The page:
If I am working on a contract where I am getting paid overtime, I will happily, gleefully, fill out my time sheet and put down every single missed meal break, every additional hour and every infringed overnight break. And I also do the work willingly. I may be tired, stressed and hungry. But I am also comforted by the knowledge that I am being rewarded. When I get my payslip the following week it makes all that extra work worthwhile and I am happy that I can use that extra cash by pushing up the numbers on my savings account or paying off that extra bit of my tax bill.

(I’m clearly kidding. Overtime means hitting the Benefit counter in Boots and stocking up on their over priced yet miracle tinted moisturiser.)

But sadly these contracts which offer overtime seem to be dwindling and a lot of London theatres do not offer these rewards. A lot of contracts I am working these days are straight buy outs.

Which is fine.

But the expectation that we will carry on working these hours regardless seems to remain.

And, personally, I do not think this is fine.

But how do we deal with this?

I have been in so many situations during a tech week where, for example, an hour’s break is scheduled between the end of the tech and the first dress. Or there will be notes onstage up until an hour before the half. But how exactly is that supposed to work? How exactly are the backstage department expected to take their break and be set up and ready for the performance in that one single, solitary hour?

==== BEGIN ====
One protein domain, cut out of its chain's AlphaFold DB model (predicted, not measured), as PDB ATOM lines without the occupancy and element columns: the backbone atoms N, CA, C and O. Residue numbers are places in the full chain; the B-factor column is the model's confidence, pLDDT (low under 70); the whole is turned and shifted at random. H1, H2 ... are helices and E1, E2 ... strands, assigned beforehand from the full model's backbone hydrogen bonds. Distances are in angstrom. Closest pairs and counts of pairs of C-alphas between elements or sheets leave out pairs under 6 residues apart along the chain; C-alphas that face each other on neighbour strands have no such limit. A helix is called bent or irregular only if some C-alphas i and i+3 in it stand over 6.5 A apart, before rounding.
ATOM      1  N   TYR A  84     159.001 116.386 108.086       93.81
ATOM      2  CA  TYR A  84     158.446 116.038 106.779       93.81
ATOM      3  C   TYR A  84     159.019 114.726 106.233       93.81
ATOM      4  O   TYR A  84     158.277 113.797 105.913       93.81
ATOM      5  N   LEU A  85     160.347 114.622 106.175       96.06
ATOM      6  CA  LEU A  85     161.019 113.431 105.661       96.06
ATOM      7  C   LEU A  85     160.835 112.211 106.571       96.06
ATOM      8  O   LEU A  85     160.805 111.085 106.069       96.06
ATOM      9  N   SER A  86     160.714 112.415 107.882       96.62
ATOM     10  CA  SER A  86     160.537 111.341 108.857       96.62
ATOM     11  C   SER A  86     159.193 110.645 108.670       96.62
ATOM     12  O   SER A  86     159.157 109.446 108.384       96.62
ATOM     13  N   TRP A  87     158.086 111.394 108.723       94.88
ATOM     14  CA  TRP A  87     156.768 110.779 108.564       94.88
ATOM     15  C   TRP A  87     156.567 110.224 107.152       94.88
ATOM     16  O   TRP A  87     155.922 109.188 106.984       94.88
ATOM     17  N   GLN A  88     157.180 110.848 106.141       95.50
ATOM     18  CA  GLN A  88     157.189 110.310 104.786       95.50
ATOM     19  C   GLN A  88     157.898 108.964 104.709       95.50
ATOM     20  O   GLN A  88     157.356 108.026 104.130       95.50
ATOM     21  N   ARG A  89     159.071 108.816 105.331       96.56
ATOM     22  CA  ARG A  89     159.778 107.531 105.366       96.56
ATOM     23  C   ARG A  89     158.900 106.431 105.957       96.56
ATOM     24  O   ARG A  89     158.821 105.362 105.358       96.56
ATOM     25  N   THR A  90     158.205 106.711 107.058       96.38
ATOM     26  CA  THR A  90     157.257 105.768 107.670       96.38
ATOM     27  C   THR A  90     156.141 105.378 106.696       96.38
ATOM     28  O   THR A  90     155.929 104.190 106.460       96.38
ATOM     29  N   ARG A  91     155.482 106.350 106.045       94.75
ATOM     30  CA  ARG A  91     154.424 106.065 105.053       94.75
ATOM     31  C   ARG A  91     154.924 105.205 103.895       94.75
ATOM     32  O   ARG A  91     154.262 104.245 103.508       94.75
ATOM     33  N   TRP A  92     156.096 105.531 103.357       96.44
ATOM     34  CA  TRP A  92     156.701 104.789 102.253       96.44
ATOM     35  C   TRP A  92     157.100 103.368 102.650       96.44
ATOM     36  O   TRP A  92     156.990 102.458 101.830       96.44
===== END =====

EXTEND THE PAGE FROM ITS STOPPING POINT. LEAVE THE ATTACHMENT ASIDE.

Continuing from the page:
So then you are left with a choice. Do you make a stand? Do you leave the building completely and take your hour’s break? Do you sit in the green room in full view of everybody, stubbornly eating your Pret a Manger salad and pointedly ignoring all show related questions? Or do you work, unpaid, and ensure that the production is ready. But feel short changed.

Because, as a stage manager, that is ‘your job’.

When I am in these situations I feel that, more often than not, there is a real expectation that the stage management team will do the dutiful ‘above and beyond’ thing. That we will work constantly and forgo these breaks and do it without complaint. But it feels that so many of us have been doing this ‘by whatever means necessary’ routine for so long that it isn’t even exceptional anymore. I have been in techs where the issue of dinner breaks for the stage management team, technicians and crew is not even discussed. And that if you choose to do something as outrageous as take the dinner break you are entitled to, you are being difficult or lazy.

Let’s be honest. You are in a situation of high pressure and high stress and everyone, including you, wants the show to be the absolute best it can be. So if you sit down and refuse to work for a whole sixty minutes do you look heroic? Do you look empowered and brave and stoic and unflinching?


You look like a cunt.

And this situation doesn’t just apply to tech weeks. Even in the early stages of rehearsals I have found myself feeling unable to take lunch breaks; if you are a DSM and a lunchtime production meeting occurs, it is sometimes impossible to get someone to sit in for you in the afternoon so that you can take that much needed lunch break later. And directors have sometimes made it very clear to me that they want the same stage manager in the rehearsal room throughout the day so cover is not an option.

Also how many times have you heard this;